Epidermal Electronics Tattoos The Next Step In ‘Human Evolution’
Not your regular colorful tattoo
“And he causeth all, both small and great, rich and poor, free and bond, to receive a mark in their right hand, or in their foreheads: And that no man might buy or sell, save he that had the mark, or the name of the beast, or the number of his name.” Revelation 13: 16, 17
Tattoos, or 'epidermal electronics’, could be a regular feature at the surgery to monitor heart and brain functions, and could be used to enhance the body’s well-being
One day soon, your doctor might prescribe you something that looks like a colourful temporary tattoo. But when you apply it to your skin you’ll end up with more than an interesting pattern.
Your epidermis will be coated with a gossamer-thin layer of electronics. In the short term, this tattoo will be used to monitor your well-being. But in the long term it could be used to enhance your body as part of a remarkable new phase in human evolution, one foreseen by Edgar Allen Poe in the 19th century.
The immediate potential of these patches was outlined last month at the annual American Chemical Society meeting in San Diego, by Dr John Rogers of the University of Illinois.
He told the meeting that he sees these rub-on “epidermal electronics” as a new way for doctors to monitor patients. These skin patches can detect and record a series of signals to check the health of brains, hearts and muscles without tethering the owner to bulky machines using electrodes glued with gels and tape, or even needles.
The patches, encased in water-soluble plastic, are transferred to the skin just like a temporary tattoo-transfer, with a backing that peels off. Their wearers can’t feel them because they cling on to the skin by feeble electric forces between molecules (named van der Waals forces, after the Dutch physicist who first described them in 1873).
The latest patch developed by Dr Rogers’s team can both measure muscle activity and stimulate those muscles so they could be used for rehabilitation. But Dr Rogers envisages broader applications – from monitoring sporting performance to seeing how hydrated your skin is with solar-powered epidermal electronics.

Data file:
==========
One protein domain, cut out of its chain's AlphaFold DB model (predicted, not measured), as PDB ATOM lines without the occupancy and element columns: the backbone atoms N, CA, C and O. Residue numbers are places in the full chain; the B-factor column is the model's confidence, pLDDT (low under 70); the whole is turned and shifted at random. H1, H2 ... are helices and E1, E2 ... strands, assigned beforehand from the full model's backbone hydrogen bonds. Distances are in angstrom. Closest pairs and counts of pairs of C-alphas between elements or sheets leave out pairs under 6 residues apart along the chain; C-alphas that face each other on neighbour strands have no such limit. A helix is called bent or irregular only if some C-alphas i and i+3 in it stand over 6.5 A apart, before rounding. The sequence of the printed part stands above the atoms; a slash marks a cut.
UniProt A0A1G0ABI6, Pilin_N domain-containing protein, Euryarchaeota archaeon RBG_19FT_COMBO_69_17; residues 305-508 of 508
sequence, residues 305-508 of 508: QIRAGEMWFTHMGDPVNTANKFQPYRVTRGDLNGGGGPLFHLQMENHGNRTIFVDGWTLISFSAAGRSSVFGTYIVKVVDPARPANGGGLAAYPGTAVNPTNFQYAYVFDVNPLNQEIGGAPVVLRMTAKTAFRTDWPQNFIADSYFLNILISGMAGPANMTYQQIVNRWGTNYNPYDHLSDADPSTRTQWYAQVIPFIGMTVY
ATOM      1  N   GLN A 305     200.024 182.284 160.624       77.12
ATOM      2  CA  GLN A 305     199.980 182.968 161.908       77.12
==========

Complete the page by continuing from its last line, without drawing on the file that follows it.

These skin patches can detect and record a series of signals to check the health of brains, hearts and muscles without tethering the owner to bulky machines using electrodes glued with gels and tape, or even needles.
A giant step forward for cyborgs
What I find fascinating is the way that cyborgs have stealthily evolved on Earth. In popular culture, humans and machines are usually seen as separate, from the films of Arnold Schwarzenegger to the forthcoming movie Robot and Frank. They are often pitted against each other.
This summer will see the 100th anniversary of the birthday of the British artificial intelligence pioneer Alan Turing, and there will be much talk of his influential test of synthetic minds in which a “chatbot” is deemed intelligent if it can fool us into thinking that it’s human from its written responses (the “Turing test”).
Yet all the while, humans have steadily fused with devices such as pacemakers, contact lenses, prosthetics, insulin pumps and cochlear and retinal implants.
“For years, techno-futurists worried about a doomsday moment when electronic brains and robots got to be as smart as us,” said Dr Andrew Nahum, senior keeper at the Science Museum.
Researchers are now looking at exoskeletons to help the infirm to walk, and implants to allow paralysed people to control limbs. Some are even discussing how to enhance brain power by electronic plug-ins. And, of course, there’s now also the prospect of smart skin, thanks to the efforts of Dr Rogers’s team in Illinois.
Forget about the rise of cyborgs, or indeed the Borg of Star Trek and the Cybermen of Dr Who. Millions of cyborgs walk among us already. Within a few decades, it won’t be so easy to tell humans and machines apart. – Source – The Telegraph